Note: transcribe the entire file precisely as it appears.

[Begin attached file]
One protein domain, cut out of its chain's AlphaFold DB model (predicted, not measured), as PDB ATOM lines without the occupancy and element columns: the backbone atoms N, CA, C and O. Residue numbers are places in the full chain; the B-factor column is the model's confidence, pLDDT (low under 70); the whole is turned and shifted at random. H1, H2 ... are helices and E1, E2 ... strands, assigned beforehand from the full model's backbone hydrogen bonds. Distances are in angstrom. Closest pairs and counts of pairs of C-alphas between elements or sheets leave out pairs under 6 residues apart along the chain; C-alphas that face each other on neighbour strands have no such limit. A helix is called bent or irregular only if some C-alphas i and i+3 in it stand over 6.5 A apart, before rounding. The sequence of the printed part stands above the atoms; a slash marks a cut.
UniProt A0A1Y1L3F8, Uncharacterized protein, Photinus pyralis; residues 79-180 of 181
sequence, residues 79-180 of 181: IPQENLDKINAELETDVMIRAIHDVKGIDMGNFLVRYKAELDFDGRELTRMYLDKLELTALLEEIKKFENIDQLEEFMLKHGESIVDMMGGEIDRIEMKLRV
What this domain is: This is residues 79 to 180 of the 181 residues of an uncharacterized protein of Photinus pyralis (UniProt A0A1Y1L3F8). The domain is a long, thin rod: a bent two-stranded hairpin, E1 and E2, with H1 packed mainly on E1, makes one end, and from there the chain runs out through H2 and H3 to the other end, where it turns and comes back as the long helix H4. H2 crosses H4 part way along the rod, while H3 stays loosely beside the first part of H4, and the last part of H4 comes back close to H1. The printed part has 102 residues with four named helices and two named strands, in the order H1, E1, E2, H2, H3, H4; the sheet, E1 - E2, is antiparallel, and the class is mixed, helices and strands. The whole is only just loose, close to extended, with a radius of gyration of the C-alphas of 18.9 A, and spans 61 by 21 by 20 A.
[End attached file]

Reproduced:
One protein domain, cut out of its chain's AlphaFold DB model (predicted, not measured), as PDB ATOM lines without the occupancy and element columns: the backbone atoms N, CA, C and O. Residue numbers are places in the full chain; the B-factor column is the model's confidence, pLDDT (low under 70); the whole is turned and shifted at random. H1, H2 ... are helices and E1, E2 ... strands, assigned beforehand from the full model's backbone hydrogen bonds. Distances are in angstrom. Closest pairs and counts of pairs of C-alphas between elements or sheets leave out pairs under 6 residues apart along the chain; C-alphas that face each other on neighbour strands have no such limit. A helix is called bent or irregular only if some C-alphas i and i+3 in it stand over 6.5 A apart, before rounding. The sequence of the printed part stands above the atoms; a slash marks a cut.
UniProt A0A1Y1L3F8, Uncharacterized protein, Photinus pyralis; residues 79-180 of 181
sequence, residues 79-180 of 181: IPQENLDKINAELETDVMIRAIHDVKGIDMGNFLVRYKAELDFDGRELTRMYLDKLELTALLEEIKKFENIDQLEEFMLKHGESIVDMMGGEIDRIEMKLRV
What this domain is: This is residues 79 to 180 of the 181 residues of an uncharacterized protein of Photinus pyralis (UniProt A0A1Y1L3F8). The domain is a long, thin rod: a bent two-stranded hairpin, E1 and E2, with H1 packed mainly on E1, makes one end, and from there the chain runs out through H2 and H3 to the other end, where it turns and comes back as the long helix H4. H2 crosses H4 part way along the rod, while H3 stays loosely beside the first part of H4, and the last part of H4 comes back close to H1. The printed part has 102 residues with four named helices and two named strands, in the order H1, E1, E2, H2, H3, H4; the sheet, E1 - E2, is antiparallel, and the class is mixed, helices and strands. The whole is only just loose, close to extended, with a radius of gyration of the C-alphas of 18.9 A, and spans 61 by 21 by 20 A.